Ahmed Wali Karzai, brother of Afghan President Hamid Karzai, has long been accused of dealing drugs. Charges, and accusations, have never quite stuck. Nor has American pressure ever been brought to bear in earnest. The New York Times, in an explosive story, provides something of an explanation:
Ahmed Wali Karzai, the brother of the Afghan president and a suspected player in the country’s booming illegal opium trade, gets regular payments from the Central Intelligence Agency, and has for much of the past eight years, according to current and former American officials.
The agency pays Mr. Karzai for a variety of services, including helping to recruit an Afghan paramilitary force that operates at the C.I.A.’s direction in and around the southern city of Kandahar, Mr. Karzai’s home.
At this point, everything about the U.S. policy toward the Afghan drug trade — from tolerance to eradication during the Bush administration to an evolving approach to cultivating alternatives — now ought to be questioned. As in questioned in open congressional session. CIA money funds a politically connected drug dealer. Opium funds the Taliban. We are in Afghanistan to fight the Taliban. How much CIA money has indirectly funded the Taliban?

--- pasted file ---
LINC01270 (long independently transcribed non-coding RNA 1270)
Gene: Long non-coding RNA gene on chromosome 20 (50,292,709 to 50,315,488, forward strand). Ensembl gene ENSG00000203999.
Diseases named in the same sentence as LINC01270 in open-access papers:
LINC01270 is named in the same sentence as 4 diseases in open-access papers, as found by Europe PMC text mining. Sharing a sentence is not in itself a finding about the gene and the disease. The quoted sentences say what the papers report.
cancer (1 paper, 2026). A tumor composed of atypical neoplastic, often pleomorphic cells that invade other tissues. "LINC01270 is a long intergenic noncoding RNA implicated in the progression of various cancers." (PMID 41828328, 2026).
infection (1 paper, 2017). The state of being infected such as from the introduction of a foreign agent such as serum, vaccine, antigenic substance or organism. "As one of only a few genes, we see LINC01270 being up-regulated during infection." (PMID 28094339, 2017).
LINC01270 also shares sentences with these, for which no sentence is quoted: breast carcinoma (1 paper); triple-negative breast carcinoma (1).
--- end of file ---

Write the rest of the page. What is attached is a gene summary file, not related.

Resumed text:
Sen. John Kerry (D-Mass.), the Senate Foreign Relations Committee chairman who brokered Hamid Karzai’s acceptance of the runoff vote, said in a speech yesterday that in his talks with President Karzai, the subject of Ahmed Wali Karzai’s ties to the drug trade came up, and Kerry’s been unable to confirm anything. “I have requested, from our intelligence sources [and] our law enforcement folks, the smoking gun,” Kerry said. “What evidence? [And] nobody has [any] … Nobody’s given me hard-and-fast evidence. So this [accusation] swirls around.”
Wonder why no one has told Kerry anything …